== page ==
How the University of Maryland’s initiative for financial social work is bringing economic security to low-income families

Why universities should add personal finance to their social work programs

Financial social worker Holly Mirabella helped an elderly woman cope with an $8,000 debt—from tolls!

Financial social worker Holly Mirabella helped an elderly woman cope with an $8,000 debt—from tolls!


Every now and then it hits me that it’s the personal aspect of personal finance that makes me love this topic. And it’s those truly personal stories of real people coping with some of life’s most frustrating money problems or circumstances that move me most.

That’s why I was thrilled to find Holly Mirabella, a financial social worker who is fighting the good fight—and using her money smarts to help her clients.

I first heard about financial social work last fall when I spoke to more than 200 financial literacy teachers from around the world at a Council for Economic Education (CEE) conference. It was there that the chair of the nonprofit’s board, Barry Haimes, clued me in to the Financial Social Work Initiative, a unique program that Mirabella completed at the University of Maryland School of Social Work.

Here’s an interview with Mirabella.

Tell me what you do. I’m intrigued. 

Of course! I work at an organization called the CASH Campaign of Maryland. CASH stands for Creating Assets, Savings, and Hope—and is focused on improving the economic security of low- to moderate-income individuals, families, and communities in the area.

So what does that really mean?

We help people in a variety of ways. We offer direct services to clients, like free tax preparation and financial coaching for the community. We also lend our expertise to other organizations. For example, we help other groups organize Volunteer Income Tax Assistance (VITA) across the state to get more people free tax prep.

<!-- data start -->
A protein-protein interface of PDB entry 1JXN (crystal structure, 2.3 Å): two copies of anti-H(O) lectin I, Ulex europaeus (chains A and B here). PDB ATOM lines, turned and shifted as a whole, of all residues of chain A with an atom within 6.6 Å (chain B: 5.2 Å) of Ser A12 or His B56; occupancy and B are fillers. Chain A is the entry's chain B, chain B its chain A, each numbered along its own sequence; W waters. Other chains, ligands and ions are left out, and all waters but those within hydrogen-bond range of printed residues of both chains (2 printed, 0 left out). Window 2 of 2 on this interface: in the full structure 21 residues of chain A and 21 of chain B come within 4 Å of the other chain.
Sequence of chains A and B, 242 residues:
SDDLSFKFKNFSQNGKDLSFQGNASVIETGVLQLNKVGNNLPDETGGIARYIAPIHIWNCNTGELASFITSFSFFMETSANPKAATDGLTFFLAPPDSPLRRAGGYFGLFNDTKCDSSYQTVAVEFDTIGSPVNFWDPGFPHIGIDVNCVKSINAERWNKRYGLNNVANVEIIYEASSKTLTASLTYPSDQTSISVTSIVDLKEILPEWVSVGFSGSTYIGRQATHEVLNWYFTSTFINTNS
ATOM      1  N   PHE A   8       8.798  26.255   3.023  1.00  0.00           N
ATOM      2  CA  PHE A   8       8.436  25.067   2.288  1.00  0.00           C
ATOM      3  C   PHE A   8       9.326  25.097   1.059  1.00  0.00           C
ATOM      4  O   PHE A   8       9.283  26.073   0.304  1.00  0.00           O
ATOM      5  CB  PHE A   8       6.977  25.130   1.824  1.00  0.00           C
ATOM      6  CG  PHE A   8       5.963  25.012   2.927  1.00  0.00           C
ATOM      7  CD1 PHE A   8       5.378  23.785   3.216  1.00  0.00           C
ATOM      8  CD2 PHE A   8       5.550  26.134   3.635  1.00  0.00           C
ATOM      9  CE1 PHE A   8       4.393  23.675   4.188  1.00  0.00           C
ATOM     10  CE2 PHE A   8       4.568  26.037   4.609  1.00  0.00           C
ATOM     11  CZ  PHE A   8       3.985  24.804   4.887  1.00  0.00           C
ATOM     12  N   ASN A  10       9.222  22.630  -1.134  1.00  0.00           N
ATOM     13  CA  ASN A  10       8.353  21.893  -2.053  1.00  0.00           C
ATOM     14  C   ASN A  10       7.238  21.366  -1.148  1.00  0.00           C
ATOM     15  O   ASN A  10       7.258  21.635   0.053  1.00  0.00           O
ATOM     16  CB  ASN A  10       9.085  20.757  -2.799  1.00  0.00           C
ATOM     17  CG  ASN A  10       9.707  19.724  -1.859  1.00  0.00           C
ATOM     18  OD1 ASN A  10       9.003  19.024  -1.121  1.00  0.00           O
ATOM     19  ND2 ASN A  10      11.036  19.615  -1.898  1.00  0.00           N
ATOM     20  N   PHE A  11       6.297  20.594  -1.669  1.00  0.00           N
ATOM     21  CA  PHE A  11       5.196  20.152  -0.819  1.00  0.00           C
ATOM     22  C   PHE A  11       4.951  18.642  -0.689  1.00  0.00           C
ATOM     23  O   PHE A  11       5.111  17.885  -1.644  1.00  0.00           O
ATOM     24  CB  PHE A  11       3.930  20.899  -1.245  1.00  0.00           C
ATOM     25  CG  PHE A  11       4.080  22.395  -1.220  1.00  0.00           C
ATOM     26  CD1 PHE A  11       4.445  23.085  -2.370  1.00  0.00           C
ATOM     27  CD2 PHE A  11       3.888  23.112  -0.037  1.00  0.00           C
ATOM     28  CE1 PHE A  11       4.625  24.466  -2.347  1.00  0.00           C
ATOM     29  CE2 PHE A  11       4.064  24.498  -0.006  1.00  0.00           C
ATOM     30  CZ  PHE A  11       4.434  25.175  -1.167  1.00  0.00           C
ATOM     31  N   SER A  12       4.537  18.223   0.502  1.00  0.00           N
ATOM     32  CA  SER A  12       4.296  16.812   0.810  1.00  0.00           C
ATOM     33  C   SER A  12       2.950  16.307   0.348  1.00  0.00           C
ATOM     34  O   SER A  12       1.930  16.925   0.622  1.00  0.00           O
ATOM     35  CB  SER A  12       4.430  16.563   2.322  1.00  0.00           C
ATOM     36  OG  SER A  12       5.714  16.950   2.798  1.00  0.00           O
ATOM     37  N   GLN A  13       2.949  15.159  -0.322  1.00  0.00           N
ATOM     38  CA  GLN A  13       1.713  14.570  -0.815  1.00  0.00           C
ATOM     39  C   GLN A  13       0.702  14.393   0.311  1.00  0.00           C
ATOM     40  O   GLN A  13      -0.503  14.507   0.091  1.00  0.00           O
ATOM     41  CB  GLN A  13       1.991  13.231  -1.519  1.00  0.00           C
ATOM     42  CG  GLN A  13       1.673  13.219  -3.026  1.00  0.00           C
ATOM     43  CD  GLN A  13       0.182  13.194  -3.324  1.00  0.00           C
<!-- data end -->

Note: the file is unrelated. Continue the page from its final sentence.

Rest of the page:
And we do public policy work, which is the side I’m most involved in. And it all really does have a huge impact: Last year, we secured $30 million in tax refunds for low-income families, and on the policy side we helped pass a ban on payday lending in Maryland!

Amazing. Tell me more about what you do.

I am the first full-time policy person at CASH, which means that on any given day I could be lobbying legislators, dropping off testimony, or meeting with anti-poverty advocates and organizations. I am also working on a pilot program for children’s savings accounts to create a college-going mindset. We hope that once the program is implemented in Baltimore, it could expand statewide.

That’s fantastic! Research shows that if a parent has a dedicated college savings account—no matter how much money is in it—it will increase the chances of their kid going to college.

Yes! And our data shows that just $500 in a savings account will triple their chances of going to college.

Wow. So what got you interested in financial social work?

I went into law school with an accounting background from undergrad. While at law school, I couldn’t help but feel that they weren’t talking about individuals—the human side of cases and laws. That’s when I went across the street to the UMD School of Social Work and basically begged them to take me! I ended up getting the dual JD/MSW degree.